License Revoked for Sitka Sport Fishing Guide;
Jail and Fine Imposed for Illegal Acts
April 18, 2011
(SitNews) - Sitka, Alaska - Eric John Morisky, a licensed sport fishing guide for Dove Island Lodge in Sitka, was sentenced by Superior Court Judge David George on April 12, 2011 for three misdemeanor offenses related to acts committed while Morisky was working as a sport fishing guide. Morisky was sentenced on one count of aiding or permitting a violation by a sport fishing client, making a false entry in a saltwater log book and one count of prohibited retrieval of shellfish gear by a sport fishing guide with paying clients on-board.
In June 18, 2009, Morisky guided two Alaska Wildlife Troopers, acting in a covert capacity, on a guided sport fishing trip for halibut, king salmon and rockfish through Dove Island Lodge. While on the guided sport fishing trip, Morisky aided a client in retaining an over limit of king salmon after the client had asked about the limit. Alaska law requires guides to accurately fill out the saltwater sport fishing logbook reflecting the number of fish caught by each client. Troopers observed that Morisky provided false information in the logbook by failing to reflect the over limit of yellow eye retained by one client by logging the over limit of fish under another clients name. Morisky did the same thing for an over limit of halibut. Morisky also pulled shrimp and crab pots while acting as a sport fishing guide with paying clients on board his vessel. Troopers observed a number of other offenses which were dismissed as part of the plea agreement.
Morisky was previously convicted in August of 2008 for aiding a client in the commission of a sport fishing violation during a guided sport fishing trip in July of 2008 for failing to immediately log the retention of a king salmon. Morisky was fined $3,000 with $1,500 suspended in that case and even commented about his prior conviction while guiding the undercover troopers. The facts of the 2009 case were nearly identical. Morisky failed to require his clients to immediately record the retention of fish, allowed clients to take an over limit of fish and allowed clients to catch fish for other clients on the vessel. Alaska law provides that fish retained are applied to the bag limit of the person that hooks the fish.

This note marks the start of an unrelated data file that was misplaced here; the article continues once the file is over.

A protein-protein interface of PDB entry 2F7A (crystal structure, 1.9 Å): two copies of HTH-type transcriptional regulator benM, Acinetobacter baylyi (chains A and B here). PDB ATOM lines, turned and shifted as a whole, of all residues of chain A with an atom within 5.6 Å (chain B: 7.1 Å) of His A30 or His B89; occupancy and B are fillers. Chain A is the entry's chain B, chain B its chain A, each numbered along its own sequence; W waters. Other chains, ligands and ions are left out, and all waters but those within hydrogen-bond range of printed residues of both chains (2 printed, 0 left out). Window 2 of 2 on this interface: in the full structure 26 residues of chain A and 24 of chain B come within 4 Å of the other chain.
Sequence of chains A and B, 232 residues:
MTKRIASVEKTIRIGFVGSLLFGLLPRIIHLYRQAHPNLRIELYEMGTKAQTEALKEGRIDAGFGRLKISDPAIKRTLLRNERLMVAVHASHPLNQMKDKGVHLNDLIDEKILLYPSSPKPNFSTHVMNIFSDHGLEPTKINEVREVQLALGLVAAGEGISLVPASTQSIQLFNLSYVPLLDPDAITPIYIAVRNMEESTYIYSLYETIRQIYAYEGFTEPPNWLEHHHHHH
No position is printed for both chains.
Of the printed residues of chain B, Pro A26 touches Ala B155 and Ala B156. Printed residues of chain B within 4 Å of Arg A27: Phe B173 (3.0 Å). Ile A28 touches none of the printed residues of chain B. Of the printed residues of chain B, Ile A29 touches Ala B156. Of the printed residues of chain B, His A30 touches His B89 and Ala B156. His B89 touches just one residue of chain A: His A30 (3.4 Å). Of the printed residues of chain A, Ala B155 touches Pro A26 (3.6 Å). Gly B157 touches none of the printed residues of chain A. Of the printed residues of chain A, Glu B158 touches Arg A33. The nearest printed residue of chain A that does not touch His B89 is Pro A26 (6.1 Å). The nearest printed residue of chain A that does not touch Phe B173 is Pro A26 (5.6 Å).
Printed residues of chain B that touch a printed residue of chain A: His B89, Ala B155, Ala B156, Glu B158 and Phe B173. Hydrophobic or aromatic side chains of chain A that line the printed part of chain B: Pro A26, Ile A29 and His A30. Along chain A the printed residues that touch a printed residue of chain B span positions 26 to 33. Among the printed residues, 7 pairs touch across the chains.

Morisky was sentenced as part of a plea agreement in which the court imposed a composite sentence resulting in a fine of $18,000 with $11,000 suspended, jail of 210 days with 160 days suspended, 80 hours of community work service that will convert to jail if not completed by December 30, 2011, a revocation of Morisky’s sport fishing guide license for the 2011 season, and informal probation for a period of five years. At the sentencing, the state prosecutor indicated that Morisky’s sentence was crafted to not only deter Morisky from committing similar future violations, but to also deter others from within the guiding community by making it clear that repeated violations of sport fish and game laws, especially those committed for commercial gain, will result in the revocation of one's privileges to work within the guiding industry. Judge George accepted the plea agreement and noted that the sentence was necessary to deter guides from committing violations for commercial gain. This is especially true when the violations happen in private settings that make enforcement difficult.
Source of News:
Alaska Department of Public Safety
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